The Real Mother Goose Nursery Rhymes
An Anthology of Mother Goose Nursery Rhymes
By The Alphabet
Georgy Porgy, pudding and pie,
Kissed the girls and made them cry.
When the boys came out to play,
Georgy Porgy ran away.
THE GIRL AND THE BIRDS
When I was a little girl, about seven years old,
I hadn't got a petticoat, to cover me from the cold.
So I went into Darlington, that pretty little town,
And there I bought a petticoat, a cloak, and a gown.
I went into the woods and built me a kirk,
And all the birds of the air, they helped me to work.
The hawk with his long claws pulled down the stone,
The dove with her rough bill brought me them home.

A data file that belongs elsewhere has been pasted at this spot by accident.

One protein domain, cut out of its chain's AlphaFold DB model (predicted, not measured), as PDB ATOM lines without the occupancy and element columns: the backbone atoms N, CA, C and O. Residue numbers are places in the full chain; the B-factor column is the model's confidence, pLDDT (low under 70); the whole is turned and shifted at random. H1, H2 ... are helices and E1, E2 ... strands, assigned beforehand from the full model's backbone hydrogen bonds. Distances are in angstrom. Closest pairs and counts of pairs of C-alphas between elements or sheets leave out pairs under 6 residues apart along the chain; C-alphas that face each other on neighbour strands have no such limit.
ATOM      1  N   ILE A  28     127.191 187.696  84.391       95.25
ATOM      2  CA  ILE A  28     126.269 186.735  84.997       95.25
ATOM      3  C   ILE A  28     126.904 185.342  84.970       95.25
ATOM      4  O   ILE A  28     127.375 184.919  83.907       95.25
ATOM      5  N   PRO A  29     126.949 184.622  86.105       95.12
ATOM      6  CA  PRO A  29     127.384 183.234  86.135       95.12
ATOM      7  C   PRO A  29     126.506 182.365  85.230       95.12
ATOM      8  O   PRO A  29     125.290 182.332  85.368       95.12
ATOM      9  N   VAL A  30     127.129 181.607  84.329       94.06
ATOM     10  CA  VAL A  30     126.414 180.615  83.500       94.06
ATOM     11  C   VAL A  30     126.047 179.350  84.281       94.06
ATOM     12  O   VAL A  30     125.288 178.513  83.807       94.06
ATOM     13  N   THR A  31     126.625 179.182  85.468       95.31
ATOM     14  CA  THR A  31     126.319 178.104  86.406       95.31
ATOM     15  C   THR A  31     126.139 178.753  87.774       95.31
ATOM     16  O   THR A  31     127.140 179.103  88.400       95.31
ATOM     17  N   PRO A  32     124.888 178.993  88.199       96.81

The parrot was the clergyman, the peacock was the clerk,
The bullfinch played the organ,--we made merry work.
THE GIRL IN THE LANE
The girl in the lane, that couldn't speak plain,
Cried, "Gobble, gobble, gobble":
The man on the hill that couldn't stand still,
Went hobble hobble, hobble.
GOING TO ST. IVES
As I was going to St. Ives
I met a man with seven wives.
Every wife had seven sacks,
Every sack had seven cats,
Every cat had seven kits.
Kits, cats, sacks, and wives,
How many were going to St. Ives?
Come when you're called,
Do what you're bid,
Shut the door after you,
And never be chid.
GOOSEY, GOOSEY, GANDER
Goosey, goosey, gander,
Whither dost thou wander?
Upstairs and downstairs
And in my lady's chamber.
There I met an old man
Who wouldn't say his prayers;
I took him by the left leg,
And threw him down the stairs.
THE GREEDY MAN
The greedy man is he who sits
And bites bits out of plates,
Or else takes up an almanac
And gobbles all the dates.
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